By Laura Passi
Exclusive: More than a third of GPs are planning to quit general practice in the next five years, with morale in the profession nose-diving in the wake of the Government’s NHS reforms, a Pulse survey has revealed.
The first part of Pulse’s State of the Profession Survey, published this week, paints an alarming picture of GPs’ working lives, suggesting they are being forced to work longer hours, are spending less time with patients and are struggling to meet expectations as a result. Almost half of the 576 GPs who responded to the poll reported they were suffering from stress.
But it is the fallout from the Government’s far-reaching NHS reforms that appears to have pushed the number of GPs looking to quit to the highest level for more than a decade, with 71% claiming morale had fallen as a direct result of the health bill and only 9% saying it had risen. Just 18% said they believe general practice is currently moving in the right direction.
The survey found 35% of GPs plan to leave the profession in the next five years – a sharp
increase from the findings of similar BMA surveys in recent years.
In 2001, the BMA warned that 25% of GPs hoped to leave within five years, while its survey of GP morale in 2007 found that 23% either hoped to retire or leave the profession within five years.
BMA chair Dr Hamish Meldrum told Pulse he feared low morale could lead to an exodus of senior GPs.
He said: ‘Morale isn’t that good when it comes to things like pay, the threats to pensions and the various other things that are going on in the NHS.
‘One worries that actually more senior GPs will think: “Well, it’s just not worth it – I’ll take my pension before the blighters get hold of it and I’ll retire.” And then we’ll lose a cohort of quite experienced GPs, which will be a great shame.’
Although 55% of GPs said they continued to gain some degree of satisfaction from their career, a third told Pulse they aim to have left by 2016.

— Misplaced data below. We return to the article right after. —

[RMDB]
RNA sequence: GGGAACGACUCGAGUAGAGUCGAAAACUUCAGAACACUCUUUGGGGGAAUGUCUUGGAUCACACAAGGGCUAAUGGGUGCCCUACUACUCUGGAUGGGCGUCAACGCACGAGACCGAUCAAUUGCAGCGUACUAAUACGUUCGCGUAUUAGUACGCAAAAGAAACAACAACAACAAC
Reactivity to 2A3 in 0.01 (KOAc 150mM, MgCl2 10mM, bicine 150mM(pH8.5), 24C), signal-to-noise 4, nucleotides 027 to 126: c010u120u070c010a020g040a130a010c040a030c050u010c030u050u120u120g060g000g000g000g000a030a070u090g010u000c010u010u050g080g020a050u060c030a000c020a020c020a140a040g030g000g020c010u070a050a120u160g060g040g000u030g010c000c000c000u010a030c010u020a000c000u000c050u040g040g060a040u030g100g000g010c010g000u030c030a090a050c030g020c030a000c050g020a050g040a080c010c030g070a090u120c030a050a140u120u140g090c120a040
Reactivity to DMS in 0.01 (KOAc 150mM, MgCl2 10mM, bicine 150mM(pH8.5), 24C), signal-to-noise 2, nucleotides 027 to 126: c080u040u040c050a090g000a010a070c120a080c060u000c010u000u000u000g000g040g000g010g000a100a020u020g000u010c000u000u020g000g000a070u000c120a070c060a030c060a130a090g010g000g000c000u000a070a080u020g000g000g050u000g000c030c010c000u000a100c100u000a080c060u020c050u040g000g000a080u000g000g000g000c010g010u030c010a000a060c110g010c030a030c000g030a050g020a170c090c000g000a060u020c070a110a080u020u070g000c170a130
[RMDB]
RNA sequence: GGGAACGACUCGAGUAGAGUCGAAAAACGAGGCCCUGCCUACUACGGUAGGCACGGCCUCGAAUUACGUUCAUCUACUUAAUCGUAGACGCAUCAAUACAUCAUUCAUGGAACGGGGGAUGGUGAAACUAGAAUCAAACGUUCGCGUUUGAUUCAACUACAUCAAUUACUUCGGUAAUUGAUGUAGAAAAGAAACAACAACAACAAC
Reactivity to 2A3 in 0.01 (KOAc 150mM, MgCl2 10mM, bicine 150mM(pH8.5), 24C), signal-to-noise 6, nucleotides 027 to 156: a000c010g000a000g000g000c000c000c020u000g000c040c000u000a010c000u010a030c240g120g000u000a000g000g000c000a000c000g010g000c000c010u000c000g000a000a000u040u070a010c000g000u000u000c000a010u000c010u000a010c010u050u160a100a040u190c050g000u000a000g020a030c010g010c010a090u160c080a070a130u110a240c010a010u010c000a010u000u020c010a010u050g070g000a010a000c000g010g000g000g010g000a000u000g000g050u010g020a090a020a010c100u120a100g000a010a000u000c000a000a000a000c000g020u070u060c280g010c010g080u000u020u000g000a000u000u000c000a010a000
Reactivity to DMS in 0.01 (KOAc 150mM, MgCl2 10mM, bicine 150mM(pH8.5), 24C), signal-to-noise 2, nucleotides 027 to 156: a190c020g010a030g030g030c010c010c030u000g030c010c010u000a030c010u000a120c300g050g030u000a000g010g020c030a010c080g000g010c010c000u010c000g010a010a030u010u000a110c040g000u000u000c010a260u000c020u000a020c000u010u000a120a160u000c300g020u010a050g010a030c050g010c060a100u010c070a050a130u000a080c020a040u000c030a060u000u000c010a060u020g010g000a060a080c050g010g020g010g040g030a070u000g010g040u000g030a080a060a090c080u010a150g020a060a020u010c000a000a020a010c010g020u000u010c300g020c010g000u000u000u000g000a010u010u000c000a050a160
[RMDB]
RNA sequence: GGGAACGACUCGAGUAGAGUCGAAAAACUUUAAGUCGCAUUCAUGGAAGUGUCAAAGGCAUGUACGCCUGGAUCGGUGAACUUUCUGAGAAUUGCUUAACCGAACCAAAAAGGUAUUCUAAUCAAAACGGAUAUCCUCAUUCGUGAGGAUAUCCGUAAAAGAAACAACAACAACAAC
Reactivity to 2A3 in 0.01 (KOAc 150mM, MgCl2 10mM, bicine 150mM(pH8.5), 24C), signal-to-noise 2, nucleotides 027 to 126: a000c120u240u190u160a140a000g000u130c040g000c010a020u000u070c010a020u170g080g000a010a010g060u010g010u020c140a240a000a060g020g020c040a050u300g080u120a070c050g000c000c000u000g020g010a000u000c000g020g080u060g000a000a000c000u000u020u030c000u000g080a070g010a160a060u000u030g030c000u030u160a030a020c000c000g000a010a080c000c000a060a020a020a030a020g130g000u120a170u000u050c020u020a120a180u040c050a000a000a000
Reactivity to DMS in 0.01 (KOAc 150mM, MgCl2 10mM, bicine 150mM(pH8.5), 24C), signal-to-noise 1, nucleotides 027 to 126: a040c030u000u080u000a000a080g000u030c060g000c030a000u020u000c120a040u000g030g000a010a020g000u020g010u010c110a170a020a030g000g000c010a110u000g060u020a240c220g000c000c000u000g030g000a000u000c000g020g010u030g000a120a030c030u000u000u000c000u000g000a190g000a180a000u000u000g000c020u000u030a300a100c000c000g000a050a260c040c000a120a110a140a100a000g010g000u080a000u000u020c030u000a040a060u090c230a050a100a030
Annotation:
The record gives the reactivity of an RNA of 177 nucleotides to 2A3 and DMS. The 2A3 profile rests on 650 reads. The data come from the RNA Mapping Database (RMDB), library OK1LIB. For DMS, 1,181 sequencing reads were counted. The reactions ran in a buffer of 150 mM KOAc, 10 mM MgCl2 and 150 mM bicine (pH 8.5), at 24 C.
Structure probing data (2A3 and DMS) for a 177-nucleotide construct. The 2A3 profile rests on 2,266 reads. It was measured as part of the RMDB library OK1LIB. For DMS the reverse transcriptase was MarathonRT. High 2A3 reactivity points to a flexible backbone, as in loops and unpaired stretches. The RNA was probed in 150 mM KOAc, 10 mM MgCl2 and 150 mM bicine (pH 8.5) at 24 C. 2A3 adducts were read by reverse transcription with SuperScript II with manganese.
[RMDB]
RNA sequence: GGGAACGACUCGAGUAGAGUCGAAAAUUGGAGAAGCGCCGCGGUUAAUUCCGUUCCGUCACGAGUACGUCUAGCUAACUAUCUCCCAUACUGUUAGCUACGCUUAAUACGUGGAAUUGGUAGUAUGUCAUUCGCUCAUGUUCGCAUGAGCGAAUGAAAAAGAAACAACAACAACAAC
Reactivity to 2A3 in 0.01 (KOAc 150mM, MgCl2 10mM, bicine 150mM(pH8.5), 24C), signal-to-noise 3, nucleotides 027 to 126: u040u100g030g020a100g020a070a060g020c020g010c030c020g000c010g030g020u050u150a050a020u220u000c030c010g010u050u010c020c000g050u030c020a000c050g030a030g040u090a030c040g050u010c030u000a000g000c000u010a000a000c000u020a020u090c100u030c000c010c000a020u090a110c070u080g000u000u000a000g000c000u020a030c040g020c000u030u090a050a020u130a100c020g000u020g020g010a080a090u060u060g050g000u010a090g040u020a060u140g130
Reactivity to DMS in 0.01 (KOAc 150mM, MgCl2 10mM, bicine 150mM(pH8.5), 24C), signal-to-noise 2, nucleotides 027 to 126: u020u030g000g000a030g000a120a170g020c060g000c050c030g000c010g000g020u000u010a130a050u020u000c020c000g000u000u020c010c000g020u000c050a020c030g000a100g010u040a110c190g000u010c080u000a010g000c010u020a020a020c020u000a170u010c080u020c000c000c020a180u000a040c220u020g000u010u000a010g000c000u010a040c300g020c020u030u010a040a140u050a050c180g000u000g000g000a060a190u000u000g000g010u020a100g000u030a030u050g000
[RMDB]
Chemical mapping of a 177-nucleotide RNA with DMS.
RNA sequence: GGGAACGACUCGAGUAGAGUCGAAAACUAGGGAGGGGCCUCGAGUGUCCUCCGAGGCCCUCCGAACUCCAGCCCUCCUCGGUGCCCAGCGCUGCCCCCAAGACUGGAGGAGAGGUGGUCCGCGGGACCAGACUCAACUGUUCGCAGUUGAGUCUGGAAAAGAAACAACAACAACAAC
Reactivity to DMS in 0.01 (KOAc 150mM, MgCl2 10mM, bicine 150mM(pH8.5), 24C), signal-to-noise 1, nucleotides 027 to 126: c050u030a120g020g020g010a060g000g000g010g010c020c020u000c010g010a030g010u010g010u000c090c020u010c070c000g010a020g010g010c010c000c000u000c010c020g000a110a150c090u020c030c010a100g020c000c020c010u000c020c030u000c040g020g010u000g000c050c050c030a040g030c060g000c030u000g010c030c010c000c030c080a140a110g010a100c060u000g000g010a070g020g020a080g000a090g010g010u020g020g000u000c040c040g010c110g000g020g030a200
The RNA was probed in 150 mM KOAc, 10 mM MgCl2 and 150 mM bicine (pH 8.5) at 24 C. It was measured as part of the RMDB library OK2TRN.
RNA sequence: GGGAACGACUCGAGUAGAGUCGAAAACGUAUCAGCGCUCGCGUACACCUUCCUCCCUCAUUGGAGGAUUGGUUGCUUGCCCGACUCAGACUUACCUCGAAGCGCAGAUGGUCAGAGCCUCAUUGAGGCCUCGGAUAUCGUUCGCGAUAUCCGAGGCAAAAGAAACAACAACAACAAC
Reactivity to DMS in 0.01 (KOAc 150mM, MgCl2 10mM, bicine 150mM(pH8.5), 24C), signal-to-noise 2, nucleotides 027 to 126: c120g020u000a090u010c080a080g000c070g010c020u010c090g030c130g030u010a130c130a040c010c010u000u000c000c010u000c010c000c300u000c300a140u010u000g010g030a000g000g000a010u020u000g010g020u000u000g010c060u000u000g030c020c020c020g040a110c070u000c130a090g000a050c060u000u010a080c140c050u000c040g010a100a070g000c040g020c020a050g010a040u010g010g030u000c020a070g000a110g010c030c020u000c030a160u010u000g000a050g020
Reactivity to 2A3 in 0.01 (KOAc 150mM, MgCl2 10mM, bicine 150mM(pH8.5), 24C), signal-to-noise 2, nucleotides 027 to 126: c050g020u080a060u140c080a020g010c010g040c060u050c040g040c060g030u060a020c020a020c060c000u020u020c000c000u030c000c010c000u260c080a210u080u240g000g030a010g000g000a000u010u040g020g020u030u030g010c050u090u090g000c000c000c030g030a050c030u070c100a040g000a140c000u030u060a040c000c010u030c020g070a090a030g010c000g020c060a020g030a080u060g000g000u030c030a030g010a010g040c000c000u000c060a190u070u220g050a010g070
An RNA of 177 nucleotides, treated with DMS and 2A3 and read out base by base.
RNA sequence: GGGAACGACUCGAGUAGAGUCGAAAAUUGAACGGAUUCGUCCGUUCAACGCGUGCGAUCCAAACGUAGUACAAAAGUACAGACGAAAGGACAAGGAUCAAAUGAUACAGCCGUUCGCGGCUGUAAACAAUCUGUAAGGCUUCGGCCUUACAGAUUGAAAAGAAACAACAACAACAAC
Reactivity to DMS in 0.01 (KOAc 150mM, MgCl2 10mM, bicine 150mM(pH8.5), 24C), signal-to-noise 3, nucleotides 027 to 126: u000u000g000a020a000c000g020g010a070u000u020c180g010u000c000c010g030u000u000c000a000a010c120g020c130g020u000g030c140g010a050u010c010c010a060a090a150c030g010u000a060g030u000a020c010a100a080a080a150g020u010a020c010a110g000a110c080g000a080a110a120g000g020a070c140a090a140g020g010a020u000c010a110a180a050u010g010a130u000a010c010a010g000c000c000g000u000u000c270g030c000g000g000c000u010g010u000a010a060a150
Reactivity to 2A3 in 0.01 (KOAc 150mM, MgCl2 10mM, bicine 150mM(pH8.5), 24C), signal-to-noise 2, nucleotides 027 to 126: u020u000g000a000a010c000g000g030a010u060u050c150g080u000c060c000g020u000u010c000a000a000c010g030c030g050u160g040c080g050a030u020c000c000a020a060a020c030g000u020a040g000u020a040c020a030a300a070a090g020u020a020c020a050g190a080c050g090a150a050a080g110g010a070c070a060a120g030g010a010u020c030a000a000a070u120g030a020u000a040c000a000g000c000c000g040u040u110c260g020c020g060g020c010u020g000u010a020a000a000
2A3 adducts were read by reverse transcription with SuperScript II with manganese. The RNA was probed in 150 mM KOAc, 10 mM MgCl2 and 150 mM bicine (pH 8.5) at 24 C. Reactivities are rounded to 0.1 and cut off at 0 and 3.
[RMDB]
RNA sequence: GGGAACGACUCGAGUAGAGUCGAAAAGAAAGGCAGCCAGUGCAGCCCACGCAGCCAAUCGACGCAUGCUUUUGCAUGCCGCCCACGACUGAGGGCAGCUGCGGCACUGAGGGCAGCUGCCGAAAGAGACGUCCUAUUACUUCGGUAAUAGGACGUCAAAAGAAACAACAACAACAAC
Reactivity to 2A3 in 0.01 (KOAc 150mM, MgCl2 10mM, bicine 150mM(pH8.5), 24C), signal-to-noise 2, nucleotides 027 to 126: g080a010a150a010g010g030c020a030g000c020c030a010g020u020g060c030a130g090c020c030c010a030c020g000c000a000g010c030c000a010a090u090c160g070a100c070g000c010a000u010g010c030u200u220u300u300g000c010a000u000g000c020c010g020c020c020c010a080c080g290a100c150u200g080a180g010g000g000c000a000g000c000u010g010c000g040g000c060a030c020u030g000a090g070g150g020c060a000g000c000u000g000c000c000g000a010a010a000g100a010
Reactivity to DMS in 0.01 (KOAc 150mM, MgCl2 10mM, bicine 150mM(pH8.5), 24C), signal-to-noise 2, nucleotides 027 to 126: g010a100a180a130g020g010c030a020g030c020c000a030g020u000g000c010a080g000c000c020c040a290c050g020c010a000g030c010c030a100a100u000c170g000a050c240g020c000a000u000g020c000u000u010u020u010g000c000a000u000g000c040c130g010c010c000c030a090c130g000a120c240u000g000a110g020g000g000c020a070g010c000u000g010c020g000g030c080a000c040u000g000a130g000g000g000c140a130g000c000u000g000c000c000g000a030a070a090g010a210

Dr Caroline Graas, a GP in Formby, Merseyside, said: ‘I am trying to go into orthopaedic surgery and leave general practice. In the short term the workload is survivable, but I cannot do this long term.’
Dr Geeta Srivastava, a GP in Croydon, said: ‘I feel burnt out. I would have continued working till well over 65, but I feel I have done enough. I want to take my pension and enjoy it a little with my family.’
Dr Julia Hodges, a GP in Elephant and Castle, south London, was one of many to blame the fall in morale on the NHS reforms: ‘A lot of people feel quite betrayed because the story was that there would be no major top-down reorganisation, and then suddenly the biggest changes since the inception of the NHS are being discussed. I feel the changes are badly thought out and so destructive. Inevitably there has to be more rationing, more cuts, more waiting lists. I think it’s going to be really unpleasant to try and commission services when the budget is shrinking rapidly.’
A Department of Health spokesperson denied the NHS reforms had contributed to falling GP morale: ‘We do not recognise these statistics. Some 220 groups of GP practices have been eager to come forward to plan an increasing role in commissioning healthcare.’
Dr Julia Hodges